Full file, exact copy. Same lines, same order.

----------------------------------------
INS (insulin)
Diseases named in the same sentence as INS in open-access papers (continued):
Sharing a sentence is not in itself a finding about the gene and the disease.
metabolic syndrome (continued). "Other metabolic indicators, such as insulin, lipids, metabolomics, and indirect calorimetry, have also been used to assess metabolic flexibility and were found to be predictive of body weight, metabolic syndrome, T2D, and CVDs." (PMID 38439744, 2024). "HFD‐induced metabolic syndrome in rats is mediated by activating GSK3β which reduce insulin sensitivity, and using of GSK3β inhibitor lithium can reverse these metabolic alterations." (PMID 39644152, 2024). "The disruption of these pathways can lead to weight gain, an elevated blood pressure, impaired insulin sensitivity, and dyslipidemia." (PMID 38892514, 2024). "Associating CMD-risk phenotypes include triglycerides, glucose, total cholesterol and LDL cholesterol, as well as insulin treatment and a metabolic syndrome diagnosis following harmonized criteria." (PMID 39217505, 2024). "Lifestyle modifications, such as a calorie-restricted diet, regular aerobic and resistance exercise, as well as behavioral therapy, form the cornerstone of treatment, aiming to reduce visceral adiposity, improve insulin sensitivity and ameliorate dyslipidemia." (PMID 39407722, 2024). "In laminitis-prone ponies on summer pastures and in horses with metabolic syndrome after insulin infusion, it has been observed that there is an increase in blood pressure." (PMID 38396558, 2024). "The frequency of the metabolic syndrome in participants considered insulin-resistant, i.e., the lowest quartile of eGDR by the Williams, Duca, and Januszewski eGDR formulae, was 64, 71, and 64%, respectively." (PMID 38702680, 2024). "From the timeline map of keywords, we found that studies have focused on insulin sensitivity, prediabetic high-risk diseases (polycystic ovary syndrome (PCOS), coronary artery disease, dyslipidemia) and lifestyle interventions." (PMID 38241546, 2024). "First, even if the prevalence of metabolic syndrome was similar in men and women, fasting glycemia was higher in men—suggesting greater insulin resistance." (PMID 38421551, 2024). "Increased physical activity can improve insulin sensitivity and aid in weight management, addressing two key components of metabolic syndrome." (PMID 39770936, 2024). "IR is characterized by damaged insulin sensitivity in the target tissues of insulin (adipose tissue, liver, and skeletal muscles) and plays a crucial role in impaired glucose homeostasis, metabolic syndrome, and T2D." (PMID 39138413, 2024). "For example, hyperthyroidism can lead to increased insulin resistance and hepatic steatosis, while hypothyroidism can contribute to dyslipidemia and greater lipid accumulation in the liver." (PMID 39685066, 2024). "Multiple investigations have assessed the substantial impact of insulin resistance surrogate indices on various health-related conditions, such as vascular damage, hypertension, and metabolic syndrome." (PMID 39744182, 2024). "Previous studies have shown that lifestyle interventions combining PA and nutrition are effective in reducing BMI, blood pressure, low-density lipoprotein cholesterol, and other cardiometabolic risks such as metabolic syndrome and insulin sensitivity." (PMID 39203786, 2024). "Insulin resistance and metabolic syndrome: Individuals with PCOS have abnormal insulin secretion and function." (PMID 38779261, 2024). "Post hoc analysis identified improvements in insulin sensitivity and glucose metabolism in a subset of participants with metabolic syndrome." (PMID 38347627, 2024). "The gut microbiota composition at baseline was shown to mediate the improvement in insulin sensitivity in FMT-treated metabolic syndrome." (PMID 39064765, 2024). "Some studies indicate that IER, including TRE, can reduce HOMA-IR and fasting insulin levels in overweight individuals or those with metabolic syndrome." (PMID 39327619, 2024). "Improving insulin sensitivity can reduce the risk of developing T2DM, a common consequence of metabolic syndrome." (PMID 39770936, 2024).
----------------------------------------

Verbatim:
INS (insulin)
Diseases named in the same sentence as INS in open-access papers (continued):
Sharing a sentence is not in itself a finding about the gene and the disease.
metabolic syndrome (continued). "Other metabolic indicators, such as insulin, lipids, metabolomics, and indirect calorimetry, have also been used to assess metabolic flexibility and were found to be predictive of body weight, metabolic syndrome, T2D, and CVDs." (PMID 38439744, 2024). "HFD‐induced metabolic syndrome in rats is mediated by activating GSK3β which reduce insulin sensitivity, and using of GSK3β inhibitor lithium can reverse these metabolic alterations." (PMID 39644152, 2024). "The disruption of these pathways can lead to weight gain, an elevated blood pressure, impaired insulin sensitivity, and dyslipidemia." (PMID 38892514, 2024). "Associating CMD-risk phenotypes include triglycerides, glucose, total cholesterol and LDL cholesterol, as well as insulin treatment and a metabolic syndrome diagnosis following harmonized criteria." (PMID 39217505, 2024). "Lifestyle modifications, such as a calorie-restricted diet, regular aerobic and resistance exercise, as well as behavioral therapy, form the cornerstone of treatment, aiming to reduce visceral adiposity, improve insulin sensitivity and ameliorate dyslipidemia." (PMID 39407722, 2024). "In laminitis-prone ponies on summer pastures and in horses with metabolic syndrome after insulin infusion, it has been observed that there is an increase in blood pressure." (PMID 38396558, 2024). "The frequency of the metabolic syndrome in participants considered insulin-resistant, i.e., the lowest quartile of eGDR by the Williams, Duca, and Januszewski eGDR formulae, was 64, 71, and 64%, respectively." (PMID 38702680, 2024). "From the timeline map of keywords, we found that studies have focused on insulin sensitivity, prediabetic high-risk diseases (polycystic ovary syndrome (PCOS), coronary artery disease, dyslipidemia) and lifestyle interventions." (PMID 38241546, 2024). "First, even if the prevalence of metabolic syndrome was similar in men and women, fasting glycemia was higher in men—suggesting greater insulin resistance." (PMID 38421551, 2024). "Increased physical activity can improve insulin sensitivity and aid in weight management, addressing two key components of metabolic syndrome." (PMID 39770936, 2024). "IR is characterized by damaged insulin sensitivity in the target tissues of insulin (adipose tissue, liver, and skeletal muscles) and plays a crucial role in impaired glucose homeostasis, metabolic syndrome, and T2D." (PMID 39138413, 2024). "For example, hyperthyroidism can lead to increased insulin resistance and hepatic steatosis, while hypothyroidism can contribute to dyslipidemia and greater lipid accumulation in the liver." (PMID 39685066, 2024). "Multiple investigations have assessed the substantial impact of insulin resistance surrogate indices on various health-related conditions, such as vascular damage, hypertension, and metabolic syndrome." (PMID 39744182, 2024). "Previous studies have shown that lifestyle interventions combining PA and nutrition are effective in reducing BMI, blood pressure, low-density lipoprotein cholesterol, and other cardiometabolic risks such as metabolic syndrome and insulin sensitivity." (PMID 39203786, 2024). "Insulin resistance and metabolic syndrome: Individuals with PCOS have abnormal insulin secretion and function." (PMID 38779261, 2024). "Post hoc analysis identified improvements in insulin sensitivity and glucose metabolism in a subset of participants with metabolic syndrome." (PMID 38347627, 2024). "The gut microbiota composition at baseline was shown to mediate the improvement in insulin sensitivity in FMT-treated metabolic syndrome." (PMID 39064765, 2024). "Some studies indicate that IER, including TRE, can reduce HOMA-IR and fasting insulin levels in overweight individuals or those with metabolic syndrome." (PMID 39327619, 2024). "Improving insulin sensitivity can reduce the risk of developing T2DM, a common consequence of metabolic syndrome." (PMID 39770936, 2024).